Our community, Acadia is named after the iconic Acadia National Park on Mount Desert Island in Maine. This park was the creation of George Dorr, an original rusticator (today, we’d say “environmentalist”). In 1916, after years of assembling private land contributions, George Dorr got Congress to designate the surrounding hills as Sieur de Monts National Monument. There was then no national park system in the United States.
In 1919, the park lands were designated as the Lafayette National Park, the first park in our country’s new park system. The name was a nod to George Washington’s military sidekick, General Lafayette, to commemorate American solidarity with France at the end of World War I.
The name Acadia may never have come about but for George Dorr’s creative solicitation of the Moore sisters, two heiresses of John Godfrey Moore, a Gilded Age baron of lumber and telegraph wealth. They owned a large area known as Schoodic Bay holdings, and were encouraged by their mother to donate this land to Dorr’s new park.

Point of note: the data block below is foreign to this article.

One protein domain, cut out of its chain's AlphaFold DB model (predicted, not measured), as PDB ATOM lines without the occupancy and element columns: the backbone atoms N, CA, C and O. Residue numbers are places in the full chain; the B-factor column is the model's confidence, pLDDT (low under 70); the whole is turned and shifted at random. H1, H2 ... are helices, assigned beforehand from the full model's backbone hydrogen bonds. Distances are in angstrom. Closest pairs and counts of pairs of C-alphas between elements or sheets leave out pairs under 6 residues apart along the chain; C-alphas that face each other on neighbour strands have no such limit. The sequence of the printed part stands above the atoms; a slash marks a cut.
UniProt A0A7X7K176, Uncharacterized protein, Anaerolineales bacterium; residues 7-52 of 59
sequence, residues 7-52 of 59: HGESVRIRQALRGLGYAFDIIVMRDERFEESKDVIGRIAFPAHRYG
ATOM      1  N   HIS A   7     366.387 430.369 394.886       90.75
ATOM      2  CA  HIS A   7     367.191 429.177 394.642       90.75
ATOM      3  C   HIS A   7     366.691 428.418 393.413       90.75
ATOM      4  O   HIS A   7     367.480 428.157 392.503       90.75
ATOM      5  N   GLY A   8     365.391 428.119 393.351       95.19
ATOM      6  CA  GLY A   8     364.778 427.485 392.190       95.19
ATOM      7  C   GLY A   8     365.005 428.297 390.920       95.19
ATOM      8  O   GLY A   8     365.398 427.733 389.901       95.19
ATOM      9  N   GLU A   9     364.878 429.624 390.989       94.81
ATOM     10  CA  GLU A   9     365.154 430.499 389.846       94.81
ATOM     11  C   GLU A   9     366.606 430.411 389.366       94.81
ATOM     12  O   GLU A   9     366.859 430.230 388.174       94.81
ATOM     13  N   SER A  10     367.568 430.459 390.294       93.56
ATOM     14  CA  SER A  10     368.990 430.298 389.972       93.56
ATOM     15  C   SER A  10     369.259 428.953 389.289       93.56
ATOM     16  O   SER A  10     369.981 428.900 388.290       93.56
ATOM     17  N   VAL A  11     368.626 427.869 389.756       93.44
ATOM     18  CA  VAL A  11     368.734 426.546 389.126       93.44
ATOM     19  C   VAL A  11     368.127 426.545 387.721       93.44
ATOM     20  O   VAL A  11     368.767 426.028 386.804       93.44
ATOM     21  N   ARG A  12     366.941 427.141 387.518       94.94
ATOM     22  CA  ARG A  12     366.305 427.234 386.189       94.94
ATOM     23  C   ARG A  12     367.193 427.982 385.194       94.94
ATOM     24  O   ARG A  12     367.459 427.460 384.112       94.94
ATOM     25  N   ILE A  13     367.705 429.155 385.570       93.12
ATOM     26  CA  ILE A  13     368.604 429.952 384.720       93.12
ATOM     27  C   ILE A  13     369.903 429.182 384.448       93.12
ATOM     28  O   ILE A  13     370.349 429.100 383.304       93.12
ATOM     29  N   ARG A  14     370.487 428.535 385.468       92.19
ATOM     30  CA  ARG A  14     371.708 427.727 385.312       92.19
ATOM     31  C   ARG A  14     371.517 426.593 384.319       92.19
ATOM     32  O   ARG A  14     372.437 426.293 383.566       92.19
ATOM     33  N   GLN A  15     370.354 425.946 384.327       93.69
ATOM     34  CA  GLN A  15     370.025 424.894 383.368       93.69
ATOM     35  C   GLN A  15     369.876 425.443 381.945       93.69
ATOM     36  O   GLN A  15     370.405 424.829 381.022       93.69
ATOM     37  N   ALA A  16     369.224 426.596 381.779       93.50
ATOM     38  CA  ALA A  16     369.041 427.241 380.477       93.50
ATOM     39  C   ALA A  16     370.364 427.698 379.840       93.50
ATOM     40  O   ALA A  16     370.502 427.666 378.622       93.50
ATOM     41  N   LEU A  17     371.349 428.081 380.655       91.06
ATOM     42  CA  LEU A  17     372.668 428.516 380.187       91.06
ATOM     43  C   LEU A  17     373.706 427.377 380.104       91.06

But a snag soon made it all unlikely; the sisters did not like the name Lafayette. Speculation has it that Ruth Moore, the sister who married a British officer and diplomat, Lt. Col. Arthur Lee, was reluctant to make the donation because of the French military connection. By 1923, Ruth was the Viscountess Lee of Fareham, and with her husband Arthur and her sister Faith, they lived in England at their Chequers Estate (later to become the Camp David of Great Britain).
George Dorr, an admitted admirer of French history and culture, suggested to them a new name, Acadia. In their writings, Dorr and National Park Service director Stephen Mather played down the Frenchiness of Acadia, emphasizing instead its likely derivation from cadie, from the same root word quoddy, which means place in Mi’kmaq language.
However he convinced the sisters, they agreed to the new name and made the donation. Congress authorized the new lands and renamed the park as the Acadia National Park in 1929.
In Acadia, our place in Greenville, South Carolina, we are proud of our namesake. We embrace the active outdoor lifestyle that inspired the creation of the Acadia National Park, our country’s first national park.
Come discover life in balance, in Acadia!